Undergraduate Profile: Estey Chen

Submitted by Eric W. Johnson on
Estey Chen

We recently caught up with graduating senior Estey Chen to talk about her future plans and about the role that history has played in her academic journey.

Chen, a native of Mercer Island, Washington, is a history and political science major who has compiled a standout record within the department. Over the years, she has received a number of grants and awards, including the Maurice D. and Lois M. Schwartz Scholarship, the Larry Lee Sleizer Endowed Scholarship, and most notably the Thomas M. Power Endowed Paper Prize for her senior thesis, titled “Cracks in the Bandung Spirit: The 1962 Sino-Indian War and Decline of Third World Solidarity” (supervised by Professor Anand Yang). 

Her talents have likewise been recognized at the university level and beyond. Her many honors have included a prestigious Boren study-abroad scholarship and a U.S. Critical Language Scholarship for the study of Indonesian. She was also selected as a research intern with the Southeast Asia Program at the Center for Strategic and International Studies (CSIS) in Washington, DC. At the CSIS, Chen contributed articles on Myanmar, privatized vaccine schemes, and refugee protection in Southeast Asia, all published in The Diplomat magazine.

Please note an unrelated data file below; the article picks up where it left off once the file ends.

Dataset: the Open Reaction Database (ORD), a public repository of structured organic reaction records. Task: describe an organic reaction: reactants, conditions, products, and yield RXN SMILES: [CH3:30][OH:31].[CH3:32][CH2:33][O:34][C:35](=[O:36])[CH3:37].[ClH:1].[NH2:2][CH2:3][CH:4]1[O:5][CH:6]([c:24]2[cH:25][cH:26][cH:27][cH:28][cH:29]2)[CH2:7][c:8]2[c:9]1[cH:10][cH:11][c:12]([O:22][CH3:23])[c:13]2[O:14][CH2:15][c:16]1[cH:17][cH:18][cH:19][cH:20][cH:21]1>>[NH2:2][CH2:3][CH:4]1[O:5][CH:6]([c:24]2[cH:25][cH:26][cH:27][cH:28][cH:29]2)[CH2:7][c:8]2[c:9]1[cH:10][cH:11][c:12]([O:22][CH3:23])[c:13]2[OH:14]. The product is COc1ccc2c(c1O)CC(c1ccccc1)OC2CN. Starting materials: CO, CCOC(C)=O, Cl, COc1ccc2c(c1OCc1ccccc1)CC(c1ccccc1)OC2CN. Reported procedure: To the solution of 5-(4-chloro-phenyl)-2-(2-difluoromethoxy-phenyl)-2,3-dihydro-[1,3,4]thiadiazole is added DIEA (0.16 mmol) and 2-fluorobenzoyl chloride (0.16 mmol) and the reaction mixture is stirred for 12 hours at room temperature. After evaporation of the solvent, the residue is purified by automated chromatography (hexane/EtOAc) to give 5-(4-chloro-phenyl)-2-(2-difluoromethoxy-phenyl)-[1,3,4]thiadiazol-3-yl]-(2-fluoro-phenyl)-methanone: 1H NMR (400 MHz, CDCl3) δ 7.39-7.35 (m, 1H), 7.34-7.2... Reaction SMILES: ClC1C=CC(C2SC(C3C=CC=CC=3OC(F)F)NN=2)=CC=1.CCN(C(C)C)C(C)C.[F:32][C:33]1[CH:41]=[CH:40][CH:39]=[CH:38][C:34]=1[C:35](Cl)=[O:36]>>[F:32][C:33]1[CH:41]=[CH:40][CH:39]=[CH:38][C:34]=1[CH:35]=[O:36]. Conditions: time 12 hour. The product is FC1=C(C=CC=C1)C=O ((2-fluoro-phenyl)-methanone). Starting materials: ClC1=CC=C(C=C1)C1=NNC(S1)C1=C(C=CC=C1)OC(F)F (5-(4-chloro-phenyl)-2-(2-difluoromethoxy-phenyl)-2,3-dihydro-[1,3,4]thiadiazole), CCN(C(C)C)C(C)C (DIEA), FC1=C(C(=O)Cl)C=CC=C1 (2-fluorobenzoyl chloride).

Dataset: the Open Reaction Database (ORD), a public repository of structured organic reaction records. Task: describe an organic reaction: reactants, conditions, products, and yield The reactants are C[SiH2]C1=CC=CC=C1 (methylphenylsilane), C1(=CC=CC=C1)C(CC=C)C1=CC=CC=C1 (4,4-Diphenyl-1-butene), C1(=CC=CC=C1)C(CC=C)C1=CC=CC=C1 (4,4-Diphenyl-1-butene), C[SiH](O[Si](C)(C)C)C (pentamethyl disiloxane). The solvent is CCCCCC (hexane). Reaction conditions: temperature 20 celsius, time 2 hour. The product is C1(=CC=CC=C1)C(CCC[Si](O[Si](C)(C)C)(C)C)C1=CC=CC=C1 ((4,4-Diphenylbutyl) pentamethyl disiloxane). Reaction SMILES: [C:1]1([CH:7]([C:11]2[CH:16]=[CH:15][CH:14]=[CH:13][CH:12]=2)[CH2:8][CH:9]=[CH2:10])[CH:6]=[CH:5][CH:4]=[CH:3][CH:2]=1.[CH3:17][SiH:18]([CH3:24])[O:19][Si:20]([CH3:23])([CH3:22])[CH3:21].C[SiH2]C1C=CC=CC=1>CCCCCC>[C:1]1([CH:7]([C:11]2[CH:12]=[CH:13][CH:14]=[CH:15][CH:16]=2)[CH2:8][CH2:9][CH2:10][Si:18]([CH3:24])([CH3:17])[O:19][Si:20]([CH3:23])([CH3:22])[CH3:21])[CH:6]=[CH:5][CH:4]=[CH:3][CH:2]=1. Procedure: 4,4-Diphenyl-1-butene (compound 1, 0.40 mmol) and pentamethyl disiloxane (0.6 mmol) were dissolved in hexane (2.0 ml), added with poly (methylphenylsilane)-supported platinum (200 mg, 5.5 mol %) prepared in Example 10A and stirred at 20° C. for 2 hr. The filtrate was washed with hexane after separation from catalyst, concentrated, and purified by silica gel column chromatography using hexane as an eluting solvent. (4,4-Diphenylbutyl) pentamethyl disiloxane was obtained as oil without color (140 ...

Estey Chen

Chen’s long-term goal is to chart a career in public service, one that will give her opportunities to enact meaningful change in the institutions that shape human possibilities, both at home and abroad. She expects this career will be deeply engaged with foreign policy, perhaps at the State Department, and will focus on Asia. As she puts it, “Foreign policy should uplift people, rather than oppress them,” and she wants to be a part of realizing that vision.

For Chen, these ambitions for the future are very much tied up in the study of the past. Her interest in history was sparked from her very first quarter at UW, when she took a course on race, gender, and class in Latin America and the Caribbean with Professor Ileana Rodriguez-Silva. Another milestone in her academic career came when she took History of the Cold War with Dr. Kyle Haddad-Fonda. This class played a pivotal role in crystalizing her intellectual interest in Indonesia. She recalls it as a “mind-changing” experience, making particular note of how the lecture on the 1955 Badung Conference reoriented her views on the history of the world’s developing nations.

In the Department of History, Chen found both intellectual sustenance and academic support. She has come to see the study of history as offering crucial value in understanding current affairs. And she praises the department’s advising team, Tracy Maschman Morrissey and Shannon Vacek, for their warmth, care, and tireless advocacy for student success.

Estey Chen clearly has the tools and character to succeed. We look forward to seeing what she accomplishes as she takes her UW degree and historical training out into the world.